DT 29634 (Hints) – Big Dave's Crossword Blog
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DT 29634 (Hints)

Daily Telegraph Cryptic No 29634 (Hints)

The Saturday Crossword Club

Hosted by Tilsit

+ – + – + – + – + – + – + – +

Greetings from a bright and breezy Warrington. Firstly, a big thanks to Senf for covering last Saturday when I was unavoidably detained in work on the Census. It’s quietened down after last week’s non-stop barrage of phone calls.

Today we have a pleasant puzzle that could quite easily have been written by any of our regulars. No pangram, so that may rule one out. However, it was a nice challenge that took a little bit of thinking over the toast and coffee this morning. My best advice is to read some definitions and indicators in a different way, not everything is straightforward.

Thanks to our setter for today’s teaser and please remember the rules of how we operate. The naughty step has been spring cleaned with a fresh dollop of Cardinal on the edge. Don’t be the first to get it on your posterior!

One other final thing. I had planned to try and organise a Zoom gathering for today, but my hospital stay and return to work put paid to my plans. I will work on something for the late Spring Bank Holiday weekend. Keep an eye out for details.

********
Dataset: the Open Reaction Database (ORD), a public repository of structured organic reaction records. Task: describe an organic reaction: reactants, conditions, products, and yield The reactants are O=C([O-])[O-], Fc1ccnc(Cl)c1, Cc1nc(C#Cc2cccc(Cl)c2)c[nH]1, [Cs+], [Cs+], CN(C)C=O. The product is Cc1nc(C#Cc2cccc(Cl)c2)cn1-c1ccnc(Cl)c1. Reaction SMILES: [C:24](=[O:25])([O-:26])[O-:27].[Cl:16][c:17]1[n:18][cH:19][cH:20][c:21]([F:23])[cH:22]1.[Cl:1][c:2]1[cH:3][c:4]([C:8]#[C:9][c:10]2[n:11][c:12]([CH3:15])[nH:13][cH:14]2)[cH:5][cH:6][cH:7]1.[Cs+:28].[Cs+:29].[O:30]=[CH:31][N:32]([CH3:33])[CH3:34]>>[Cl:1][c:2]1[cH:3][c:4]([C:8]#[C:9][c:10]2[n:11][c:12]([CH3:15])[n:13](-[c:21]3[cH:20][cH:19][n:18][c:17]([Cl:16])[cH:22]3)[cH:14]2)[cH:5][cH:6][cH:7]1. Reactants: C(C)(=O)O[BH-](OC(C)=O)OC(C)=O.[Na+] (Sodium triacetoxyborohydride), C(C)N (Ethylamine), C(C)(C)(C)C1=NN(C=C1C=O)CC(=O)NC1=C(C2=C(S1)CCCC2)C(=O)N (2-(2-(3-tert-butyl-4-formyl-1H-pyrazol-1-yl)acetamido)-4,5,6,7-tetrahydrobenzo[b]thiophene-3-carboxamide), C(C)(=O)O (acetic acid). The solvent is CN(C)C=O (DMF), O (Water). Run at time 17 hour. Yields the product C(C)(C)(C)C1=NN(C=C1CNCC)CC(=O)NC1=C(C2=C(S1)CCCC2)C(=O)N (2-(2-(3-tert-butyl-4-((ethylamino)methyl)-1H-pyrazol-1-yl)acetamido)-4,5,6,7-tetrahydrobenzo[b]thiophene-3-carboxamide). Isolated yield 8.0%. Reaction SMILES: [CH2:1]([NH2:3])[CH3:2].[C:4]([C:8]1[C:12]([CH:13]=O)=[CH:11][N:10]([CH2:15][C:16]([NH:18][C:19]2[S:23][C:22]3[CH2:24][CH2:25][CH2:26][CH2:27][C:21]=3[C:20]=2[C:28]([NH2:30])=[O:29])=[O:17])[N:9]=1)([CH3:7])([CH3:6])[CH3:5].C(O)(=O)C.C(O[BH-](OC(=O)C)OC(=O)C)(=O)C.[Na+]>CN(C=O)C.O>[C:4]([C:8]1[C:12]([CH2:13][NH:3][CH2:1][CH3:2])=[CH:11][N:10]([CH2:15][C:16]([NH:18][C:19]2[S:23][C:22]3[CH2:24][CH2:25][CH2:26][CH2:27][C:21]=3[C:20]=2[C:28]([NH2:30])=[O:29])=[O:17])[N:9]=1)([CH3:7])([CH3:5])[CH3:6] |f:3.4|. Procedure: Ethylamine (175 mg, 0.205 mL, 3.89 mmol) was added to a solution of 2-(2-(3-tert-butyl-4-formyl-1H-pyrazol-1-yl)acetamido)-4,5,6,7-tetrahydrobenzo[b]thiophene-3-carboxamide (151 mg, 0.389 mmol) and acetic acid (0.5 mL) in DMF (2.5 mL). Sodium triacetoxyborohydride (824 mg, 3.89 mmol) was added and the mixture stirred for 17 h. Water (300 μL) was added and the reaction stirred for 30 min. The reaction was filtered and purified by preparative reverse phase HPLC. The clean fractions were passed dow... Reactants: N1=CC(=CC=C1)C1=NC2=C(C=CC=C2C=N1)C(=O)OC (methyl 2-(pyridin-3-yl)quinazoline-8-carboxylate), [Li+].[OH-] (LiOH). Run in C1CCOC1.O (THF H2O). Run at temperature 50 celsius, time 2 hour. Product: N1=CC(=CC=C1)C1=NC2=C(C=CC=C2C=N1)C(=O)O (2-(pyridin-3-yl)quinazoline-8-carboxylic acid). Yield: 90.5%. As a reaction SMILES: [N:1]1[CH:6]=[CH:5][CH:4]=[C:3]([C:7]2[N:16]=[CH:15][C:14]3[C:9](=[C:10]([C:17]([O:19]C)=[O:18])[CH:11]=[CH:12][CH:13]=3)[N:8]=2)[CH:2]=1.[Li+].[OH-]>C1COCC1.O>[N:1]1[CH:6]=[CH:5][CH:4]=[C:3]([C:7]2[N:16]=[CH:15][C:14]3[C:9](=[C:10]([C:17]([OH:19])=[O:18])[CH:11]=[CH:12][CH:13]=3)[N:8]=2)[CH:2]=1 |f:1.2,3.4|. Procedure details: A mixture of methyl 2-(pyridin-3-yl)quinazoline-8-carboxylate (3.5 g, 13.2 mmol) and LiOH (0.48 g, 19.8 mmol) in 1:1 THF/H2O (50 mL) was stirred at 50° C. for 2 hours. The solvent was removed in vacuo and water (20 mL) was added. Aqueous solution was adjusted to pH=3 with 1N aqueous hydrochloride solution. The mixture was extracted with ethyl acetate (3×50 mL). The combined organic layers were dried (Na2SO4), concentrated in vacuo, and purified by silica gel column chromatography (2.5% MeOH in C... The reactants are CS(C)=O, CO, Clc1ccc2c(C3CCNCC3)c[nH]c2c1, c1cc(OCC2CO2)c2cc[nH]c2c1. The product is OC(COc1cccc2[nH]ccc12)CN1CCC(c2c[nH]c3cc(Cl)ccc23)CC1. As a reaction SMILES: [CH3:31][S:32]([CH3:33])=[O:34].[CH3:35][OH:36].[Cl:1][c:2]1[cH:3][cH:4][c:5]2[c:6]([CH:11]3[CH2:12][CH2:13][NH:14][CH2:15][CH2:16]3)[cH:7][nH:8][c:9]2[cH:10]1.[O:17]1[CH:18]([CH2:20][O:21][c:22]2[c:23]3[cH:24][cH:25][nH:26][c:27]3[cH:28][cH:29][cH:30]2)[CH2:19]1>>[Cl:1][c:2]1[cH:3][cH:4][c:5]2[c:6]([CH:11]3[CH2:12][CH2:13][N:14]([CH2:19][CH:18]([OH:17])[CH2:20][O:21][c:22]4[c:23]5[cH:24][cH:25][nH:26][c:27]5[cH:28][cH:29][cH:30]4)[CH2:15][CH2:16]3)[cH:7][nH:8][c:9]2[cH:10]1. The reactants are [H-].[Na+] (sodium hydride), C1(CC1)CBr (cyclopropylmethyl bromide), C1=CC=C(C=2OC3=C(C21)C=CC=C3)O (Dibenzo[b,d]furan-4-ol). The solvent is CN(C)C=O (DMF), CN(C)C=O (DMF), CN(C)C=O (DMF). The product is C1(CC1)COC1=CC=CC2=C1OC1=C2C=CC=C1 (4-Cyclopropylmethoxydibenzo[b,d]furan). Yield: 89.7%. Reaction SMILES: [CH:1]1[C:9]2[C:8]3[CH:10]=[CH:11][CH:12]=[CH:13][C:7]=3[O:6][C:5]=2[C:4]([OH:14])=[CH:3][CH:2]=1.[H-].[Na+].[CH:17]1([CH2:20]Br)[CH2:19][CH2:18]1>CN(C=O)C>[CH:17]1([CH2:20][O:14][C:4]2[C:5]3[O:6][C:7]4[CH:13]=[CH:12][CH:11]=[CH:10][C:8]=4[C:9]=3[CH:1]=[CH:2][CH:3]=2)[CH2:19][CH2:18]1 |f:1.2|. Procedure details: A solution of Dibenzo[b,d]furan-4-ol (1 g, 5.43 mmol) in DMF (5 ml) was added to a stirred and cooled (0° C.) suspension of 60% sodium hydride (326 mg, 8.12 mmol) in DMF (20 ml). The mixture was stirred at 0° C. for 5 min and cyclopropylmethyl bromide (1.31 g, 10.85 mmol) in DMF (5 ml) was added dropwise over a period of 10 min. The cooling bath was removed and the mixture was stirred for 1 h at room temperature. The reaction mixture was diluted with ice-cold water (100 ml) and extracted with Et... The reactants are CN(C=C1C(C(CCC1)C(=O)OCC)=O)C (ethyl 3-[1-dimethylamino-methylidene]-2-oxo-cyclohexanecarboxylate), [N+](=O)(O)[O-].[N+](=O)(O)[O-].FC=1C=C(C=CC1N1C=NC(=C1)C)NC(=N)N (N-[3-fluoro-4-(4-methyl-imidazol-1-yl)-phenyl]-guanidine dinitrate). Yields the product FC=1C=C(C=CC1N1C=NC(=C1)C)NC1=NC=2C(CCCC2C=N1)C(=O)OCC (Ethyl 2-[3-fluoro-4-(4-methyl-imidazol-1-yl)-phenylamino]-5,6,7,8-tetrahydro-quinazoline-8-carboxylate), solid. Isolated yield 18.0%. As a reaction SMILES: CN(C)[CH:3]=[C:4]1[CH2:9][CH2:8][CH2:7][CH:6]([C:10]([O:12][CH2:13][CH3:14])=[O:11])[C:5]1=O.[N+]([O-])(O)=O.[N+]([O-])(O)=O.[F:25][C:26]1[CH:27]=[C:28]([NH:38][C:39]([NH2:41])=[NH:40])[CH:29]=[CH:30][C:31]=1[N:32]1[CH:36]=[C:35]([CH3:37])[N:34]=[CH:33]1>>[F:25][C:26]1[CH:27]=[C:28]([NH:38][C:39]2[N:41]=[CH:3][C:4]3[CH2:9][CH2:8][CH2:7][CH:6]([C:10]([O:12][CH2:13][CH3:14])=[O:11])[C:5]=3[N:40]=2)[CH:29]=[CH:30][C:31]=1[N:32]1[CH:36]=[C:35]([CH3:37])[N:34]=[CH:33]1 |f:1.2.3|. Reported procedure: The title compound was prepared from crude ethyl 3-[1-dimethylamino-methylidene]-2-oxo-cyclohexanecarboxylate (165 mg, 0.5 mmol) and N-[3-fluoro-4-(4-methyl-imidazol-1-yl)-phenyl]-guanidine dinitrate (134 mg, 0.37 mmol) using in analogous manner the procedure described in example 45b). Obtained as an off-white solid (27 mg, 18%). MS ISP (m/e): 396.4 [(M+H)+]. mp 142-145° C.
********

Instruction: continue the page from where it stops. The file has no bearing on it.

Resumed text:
As is usual for the weekend prize crosswords, an assortment of clues, including some of the more difficult ones, have been selected and hints provided for them.

Most of the terms used in these hints are explained in the Glossary and examples are available by clicking on the entry under “See also”. Where the hint describes a construct as “usual” this means that more help can be found in The Usual Suspects, which gives a number of the elements commonly used in the wordplay. Another useful page is Wolves in Sheep’s Clothing, which features words with meanings that are not always immediately obvious.

A full review of this puzzle will be published after the closing date for submissions.  Thank you to our setter for an enjoyable solve this morning!

Some hints follow:

Across

1a Solving aid that’s peaked? (8-3)
We start with a cryptic definition. Something that you could put on to help you get through this that may have a peak. You see these on Bargain Hunt occasionally have a peak.

8a Charge retiring US soldier occupying Scottish island (7)
The abbreviation for an American soldier is reversed (retiring) and goes inside (occupying) the name of a Scottish isle,

10a Current description of water-skier, perhaps (8)
A word for a sea or river current could be a way to describe someone who’s water-skiing.

14a See eel fighting with chub — it could be Danish (4,6)
An anagram of SEE EEL and CHUB will give you something that Danish is an example of and I dislike intensely for tasting like soap.

16a Scruffy child, kid with a cake (10)
A word meaning to kid or con, plus A and a type of (bread) cake.

21a United improved, Solskjaer finally sacked (6)
A word meaning to have improved after a series of setbacks loses R (last letter of Solskjaer)